"not willing to switch carriers."
I was willing to switch in a heart beat !
From (expire contract period) Orange to Vodaphone, who had the handset I wanted (N900). Surly anyone else would do the same; you almost certainly go to a better deal by moving too, in those circumstances.
Of course, Orange came out with the N900 a few weeks later, but they'd kept it secret from their sales and disconnections staff as well as the 'coming soon' web site, so their fault !
O2 "Head in the Sand" attitude
The iPhone is a great product (and I'm far from being an Apple envangelist!), and does 99% of what most of it's users want. The problem is the O2 network, particularly Edge and 3G coverage, but many O2 users have poor voice and SMS too, with constant calls dropped, etc. This is predominantly inside buildings, and in many cases, private houses.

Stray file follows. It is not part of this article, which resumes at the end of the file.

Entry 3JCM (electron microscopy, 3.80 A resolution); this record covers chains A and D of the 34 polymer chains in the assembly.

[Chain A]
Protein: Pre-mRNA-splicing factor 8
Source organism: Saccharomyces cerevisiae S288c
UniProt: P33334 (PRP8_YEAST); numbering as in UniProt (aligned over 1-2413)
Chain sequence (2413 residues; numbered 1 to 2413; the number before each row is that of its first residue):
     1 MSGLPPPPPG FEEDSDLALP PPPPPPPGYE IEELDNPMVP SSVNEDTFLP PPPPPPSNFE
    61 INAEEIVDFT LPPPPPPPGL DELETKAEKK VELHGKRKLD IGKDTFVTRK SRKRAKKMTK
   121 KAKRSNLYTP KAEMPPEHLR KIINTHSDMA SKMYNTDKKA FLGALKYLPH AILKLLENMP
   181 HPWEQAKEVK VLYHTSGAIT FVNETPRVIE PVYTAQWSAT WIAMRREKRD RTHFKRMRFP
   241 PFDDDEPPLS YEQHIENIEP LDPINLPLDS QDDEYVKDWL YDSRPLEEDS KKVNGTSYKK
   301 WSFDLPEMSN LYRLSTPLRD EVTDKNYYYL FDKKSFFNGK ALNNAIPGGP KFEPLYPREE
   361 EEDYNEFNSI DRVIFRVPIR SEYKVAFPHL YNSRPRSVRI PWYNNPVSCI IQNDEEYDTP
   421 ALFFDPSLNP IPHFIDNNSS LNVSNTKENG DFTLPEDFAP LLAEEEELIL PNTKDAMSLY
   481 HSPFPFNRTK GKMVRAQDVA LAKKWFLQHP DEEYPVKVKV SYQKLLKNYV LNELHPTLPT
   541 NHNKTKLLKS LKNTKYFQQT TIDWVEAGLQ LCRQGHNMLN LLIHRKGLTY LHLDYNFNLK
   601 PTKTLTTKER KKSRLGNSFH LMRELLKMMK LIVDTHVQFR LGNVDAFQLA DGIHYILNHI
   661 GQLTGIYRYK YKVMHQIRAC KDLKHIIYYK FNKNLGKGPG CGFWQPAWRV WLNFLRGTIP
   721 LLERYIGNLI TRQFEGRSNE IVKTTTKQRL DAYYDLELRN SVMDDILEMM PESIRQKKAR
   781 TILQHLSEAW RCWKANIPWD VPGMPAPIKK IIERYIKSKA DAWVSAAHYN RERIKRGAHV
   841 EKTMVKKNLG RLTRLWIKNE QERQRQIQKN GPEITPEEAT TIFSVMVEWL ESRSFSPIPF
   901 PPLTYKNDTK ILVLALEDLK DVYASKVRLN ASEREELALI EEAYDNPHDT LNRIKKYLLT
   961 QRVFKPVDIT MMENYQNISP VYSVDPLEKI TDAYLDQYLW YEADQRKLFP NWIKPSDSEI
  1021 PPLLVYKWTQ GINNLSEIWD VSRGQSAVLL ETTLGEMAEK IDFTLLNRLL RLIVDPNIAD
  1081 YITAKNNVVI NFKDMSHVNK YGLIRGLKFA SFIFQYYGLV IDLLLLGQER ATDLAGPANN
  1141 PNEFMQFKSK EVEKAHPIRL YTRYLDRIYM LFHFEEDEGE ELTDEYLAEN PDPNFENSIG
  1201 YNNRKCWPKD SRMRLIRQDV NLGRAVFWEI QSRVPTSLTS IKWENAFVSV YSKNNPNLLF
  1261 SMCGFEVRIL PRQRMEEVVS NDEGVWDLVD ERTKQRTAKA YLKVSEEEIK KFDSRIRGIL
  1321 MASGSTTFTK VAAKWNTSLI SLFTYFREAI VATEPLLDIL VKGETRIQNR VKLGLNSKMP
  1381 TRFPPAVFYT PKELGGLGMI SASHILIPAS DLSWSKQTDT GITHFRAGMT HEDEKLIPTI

With the iPhone monopoly that O2 enjoyed, a large percentage of iPhone users are stuck with them for up to 18 months or so from, now.
O2 continually refuse to discuss any plans to launch a femtocell device (e.g. Vodafones "Sure Signal") which, for around £50, would at least give a decent personal voice and data connection to those with a good broadband link. It's a shame that, with a decent broadband connection and a wireless router, all of the bells and whistles stuff works great with WiFi!!
SO come on, O2, get your Femtocell act together, or you'll have hordes of iPhone users moving to Vodafone as soon as their contracts expire, and I know I''ll be one!
For those in a similar situation, see the discussion here :-
Not all are reluctant to move
Take a look at the posts at Get Satisfaction (O2) to see the depth of feeling for the unfortunate (me included) who went to O2 just to get the iPhone then realised that they don't have the network to support smart phones.